“Some of the more tense flights are carrying wounded out of the combat zone. We try to make the flights as comfortable and efficient as possible of course, and the more serious trauma and burn victims will have dedicated attendees during the course of the flight. Those are always tense because there are few divert options in the event the patient's condition worsens. Not being able to help while someone slowly succumbs is among the worst memories of my career.” 


“The other tense times are trying to get into a strange airport, like a dirt field in northern Afghanistan, or one that is extremely busy, like Frankfurt International in Germany. Every 30-seconds they have a plane departing or landing, and there is zero room for error when they give you instructions. Combine that with the German air controllers' strange sense of humor and you get instructions to state remaining fuel onboard, so they know how long they can force you to hold in the penalty box. I've heard other planes get sent to the penalty box (what we simply call having to hold position by doing endless circles) because they didn't respond to their call sign, or for falsely responding when the controller was calling someone else.”

When Andy is not on the road he enjoys writing, and we already know he can through his words on this page. Add Musing and Amusing to your aviation blog list. Such a fun read.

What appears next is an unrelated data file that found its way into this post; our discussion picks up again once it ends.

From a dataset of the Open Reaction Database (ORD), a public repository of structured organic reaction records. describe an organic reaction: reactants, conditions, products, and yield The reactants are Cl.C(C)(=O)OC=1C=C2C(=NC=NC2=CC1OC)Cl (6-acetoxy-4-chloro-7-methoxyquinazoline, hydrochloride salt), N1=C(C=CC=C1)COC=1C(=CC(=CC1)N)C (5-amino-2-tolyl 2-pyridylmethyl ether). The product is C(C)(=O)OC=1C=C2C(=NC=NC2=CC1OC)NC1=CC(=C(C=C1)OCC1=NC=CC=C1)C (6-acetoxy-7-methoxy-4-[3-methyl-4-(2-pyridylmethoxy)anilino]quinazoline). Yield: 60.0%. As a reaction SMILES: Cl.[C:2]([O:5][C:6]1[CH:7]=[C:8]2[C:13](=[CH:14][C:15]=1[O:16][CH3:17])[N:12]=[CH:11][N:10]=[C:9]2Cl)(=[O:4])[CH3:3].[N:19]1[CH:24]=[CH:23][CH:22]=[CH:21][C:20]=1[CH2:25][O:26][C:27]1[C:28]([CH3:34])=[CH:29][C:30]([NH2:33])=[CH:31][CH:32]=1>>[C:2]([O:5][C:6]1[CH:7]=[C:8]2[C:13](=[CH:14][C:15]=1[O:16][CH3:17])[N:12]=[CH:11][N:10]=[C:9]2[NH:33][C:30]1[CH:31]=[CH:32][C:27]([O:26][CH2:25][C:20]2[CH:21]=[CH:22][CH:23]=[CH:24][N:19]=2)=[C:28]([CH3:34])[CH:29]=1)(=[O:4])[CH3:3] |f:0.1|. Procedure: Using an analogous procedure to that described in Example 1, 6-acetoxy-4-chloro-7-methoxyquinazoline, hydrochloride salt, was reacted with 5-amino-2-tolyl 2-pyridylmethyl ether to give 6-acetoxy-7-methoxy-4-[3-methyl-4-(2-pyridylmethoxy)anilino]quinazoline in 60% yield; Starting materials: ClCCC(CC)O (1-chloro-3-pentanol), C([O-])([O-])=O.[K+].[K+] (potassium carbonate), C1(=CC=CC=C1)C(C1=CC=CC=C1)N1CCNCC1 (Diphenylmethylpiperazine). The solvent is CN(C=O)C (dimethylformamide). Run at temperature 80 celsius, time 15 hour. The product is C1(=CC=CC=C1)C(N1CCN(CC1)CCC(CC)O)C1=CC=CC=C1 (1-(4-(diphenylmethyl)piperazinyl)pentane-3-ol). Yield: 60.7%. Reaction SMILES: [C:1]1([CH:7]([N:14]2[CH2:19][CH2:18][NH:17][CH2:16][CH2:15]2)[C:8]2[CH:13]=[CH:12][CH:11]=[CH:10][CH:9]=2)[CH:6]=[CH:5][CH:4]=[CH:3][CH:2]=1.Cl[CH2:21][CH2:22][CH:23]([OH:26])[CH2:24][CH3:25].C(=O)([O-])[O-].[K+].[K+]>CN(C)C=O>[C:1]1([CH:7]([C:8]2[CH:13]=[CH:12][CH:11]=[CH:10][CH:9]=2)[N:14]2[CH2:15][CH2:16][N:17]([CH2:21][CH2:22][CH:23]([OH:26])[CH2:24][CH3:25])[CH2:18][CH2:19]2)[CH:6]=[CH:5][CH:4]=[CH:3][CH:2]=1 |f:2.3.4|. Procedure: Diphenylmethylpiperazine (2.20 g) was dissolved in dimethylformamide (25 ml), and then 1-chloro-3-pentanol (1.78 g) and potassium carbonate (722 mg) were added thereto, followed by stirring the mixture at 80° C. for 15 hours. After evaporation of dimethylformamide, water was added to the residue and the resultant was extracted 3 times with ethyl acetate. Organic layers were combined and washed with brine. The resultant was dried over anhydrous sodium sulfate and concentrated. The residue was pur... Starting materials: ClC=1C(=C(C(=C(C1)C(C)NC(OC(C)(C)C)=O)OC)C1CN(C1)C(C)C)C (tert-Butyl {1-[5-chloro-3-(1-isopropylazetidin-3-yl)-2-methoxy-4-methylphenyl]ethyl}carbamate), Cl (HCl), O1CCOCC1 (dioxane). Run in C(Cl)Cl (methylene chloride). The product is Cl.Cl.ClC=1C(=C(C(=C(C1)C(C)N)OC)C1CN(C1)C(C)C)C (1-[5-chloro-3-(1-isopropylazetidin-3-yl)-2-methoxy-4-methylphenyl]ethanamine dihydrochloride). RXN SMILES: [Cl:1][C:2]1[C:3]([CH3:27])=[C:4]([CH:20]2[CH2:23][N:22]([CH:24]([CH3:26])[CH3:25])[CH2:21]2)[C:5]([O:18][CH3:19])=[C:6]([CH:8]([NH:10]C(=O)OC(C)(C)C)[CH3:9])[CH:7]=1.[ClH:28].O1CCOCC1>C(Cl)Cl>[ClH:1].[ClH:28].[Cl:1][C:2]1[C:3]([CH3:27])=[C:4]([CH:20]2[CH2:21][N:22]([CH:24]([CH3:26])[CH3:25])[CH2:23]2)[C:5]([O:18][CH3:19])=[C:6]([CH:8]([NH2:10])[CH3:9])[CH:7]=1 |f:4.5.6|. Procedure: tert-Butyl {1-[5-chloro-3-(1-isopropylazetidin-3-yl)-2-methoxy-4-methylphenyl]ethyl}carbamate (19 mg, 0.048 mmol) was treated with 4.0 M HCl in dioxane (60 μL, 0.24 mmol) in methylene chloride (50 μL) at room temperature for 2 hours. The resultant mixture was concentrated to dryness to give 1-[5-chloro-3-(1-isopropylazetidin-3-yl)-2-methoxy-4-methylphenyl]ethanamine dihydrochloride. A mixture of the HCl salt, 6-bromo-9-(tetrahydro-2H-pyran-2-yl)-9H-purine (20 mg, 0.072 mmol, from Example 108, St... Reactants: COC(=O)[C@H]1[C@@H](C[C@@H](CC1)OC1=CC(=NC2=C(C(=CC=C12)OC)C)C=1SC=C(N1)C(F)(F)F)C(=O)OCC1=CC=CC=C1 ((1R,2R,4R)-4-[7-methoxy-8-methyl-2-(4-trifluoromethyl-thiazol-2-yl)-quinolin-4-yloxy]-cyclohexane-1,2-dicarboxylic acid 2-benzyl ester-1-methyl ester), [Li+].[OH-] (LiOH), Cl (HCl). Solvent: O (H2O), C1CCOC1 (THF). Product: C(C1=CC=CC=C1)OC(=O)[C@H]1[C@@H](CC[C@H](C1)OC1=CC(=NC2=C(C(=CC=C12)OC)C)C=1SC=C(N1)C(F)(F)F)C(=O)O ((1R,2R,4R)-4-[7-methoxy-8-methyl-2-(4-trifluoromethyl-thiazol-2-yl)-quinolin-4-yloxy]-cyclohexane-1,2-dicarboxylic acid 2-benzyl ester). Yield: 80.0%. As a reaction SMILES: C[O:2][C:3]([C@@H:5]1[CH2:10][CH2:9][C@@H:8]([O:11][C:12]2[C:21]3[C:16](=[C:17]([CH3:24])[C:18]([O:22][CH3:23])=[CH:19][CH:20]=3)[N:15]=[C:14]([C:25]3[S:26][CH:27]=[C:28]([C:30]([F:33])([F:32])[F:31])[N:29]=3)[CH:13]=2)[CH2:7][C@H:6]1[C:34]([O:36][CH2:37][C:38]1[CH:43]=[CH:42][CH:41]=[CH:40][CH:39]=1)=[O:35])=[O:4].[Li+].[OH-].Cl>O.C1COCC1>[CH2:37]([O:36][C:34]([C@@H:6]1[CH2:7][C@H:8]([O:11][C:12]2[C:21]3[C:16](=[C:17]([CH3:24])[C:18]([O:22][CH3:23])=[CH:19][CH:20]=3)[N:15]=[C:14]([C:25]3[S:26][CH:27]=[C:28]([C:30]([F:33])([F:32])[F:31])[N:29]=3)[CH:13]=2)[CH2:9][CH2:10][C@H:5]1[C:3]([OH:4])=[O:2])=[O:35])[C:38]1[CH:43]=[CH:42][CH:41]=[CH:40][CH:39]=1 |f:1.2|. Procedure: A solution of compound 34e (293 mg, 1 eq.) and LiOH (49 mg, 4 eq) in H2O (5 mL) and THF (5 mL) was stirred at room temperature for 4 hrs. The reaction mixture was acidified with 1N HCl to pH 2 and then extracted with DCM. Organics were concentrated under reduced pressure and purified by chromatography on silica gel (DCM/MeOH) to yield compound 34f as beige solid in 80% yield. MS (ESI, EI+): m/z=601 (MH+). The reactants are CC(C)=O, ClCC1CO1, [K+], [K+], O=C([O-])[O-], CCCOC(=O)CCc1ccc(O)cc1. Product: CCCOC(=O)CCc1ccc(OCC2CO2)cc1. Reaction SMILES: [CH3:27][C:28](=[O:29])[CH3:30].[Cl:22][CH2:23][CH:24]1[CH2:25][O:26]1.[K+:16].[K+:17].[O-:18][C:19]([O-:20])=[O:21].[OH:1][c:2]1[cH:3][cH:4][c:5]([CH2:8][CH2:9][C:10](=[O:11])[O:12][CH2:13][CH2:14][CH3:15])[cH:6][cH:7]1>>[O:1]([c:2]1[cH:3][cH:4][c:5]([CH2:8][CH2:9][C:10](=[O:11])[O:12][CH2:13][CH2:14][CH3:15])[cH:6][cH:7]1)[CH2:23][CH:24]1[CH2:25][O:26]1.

Please join me in welcoming Andy on his re-entry into the civilian world, and his continued success on all his missions in life. Andy, I also want to thank you for serving our country and keeping the laughter alive on your blog. You just keep giving, and remind me that we can all find something to smile about. Today I am smiling at the good fortune to have met you.

Enjoy the Journey!
XO Karlene

Thursday, November 29, 2012


The Movie 

I've been sitting on writing anything for a few weeks because I did not want to give a spoiler alert. But I feel compelled to speak out about the movie Flight.

This movie was not what I was expecting. I was thinking more aviation. However, it was a substance abuse movie. They did an excellent job from the perspective of an addict. Could a pilot be an addict? Or course.  The believability of the plane flying upside down with a broken jackscrew was a stretch. But with most movies, and stories, we need to remember that they are entertainment and liberties are taken for added drama.

The reality of truth is woven through the story.


During the crash scene, I was very uncomfortable. I squirmed in my seat, closed my eyes, and covered my ears once. This was a powerful few minutes. I'm wondering if non-pilots had the same visceral reaction. The impact of the crash brought tears. Just as Kathryn had said, in Flight For Control, "It's the silence after the crash that is the most painful."

This flight had the same problem that caused Alaska Airlines' Flight 261 horrific crash in January of 2000, and it's said to be representing that flight. One of my sisters is a Flight Attendant at Alaska and she lost friends and coworkers, as did many. Entire families perished together. Until you're living there, you cannot imagine. Please join me for a moment in memory of lives lost.


Back to the movie.

A few technical details were in error. But to make it larger than life for the screen, most people would not notice. The errors made the drama more real to the general public. The writers made the captain a normal person with human problems. Pilots are not Gods and this movie displayed that truth.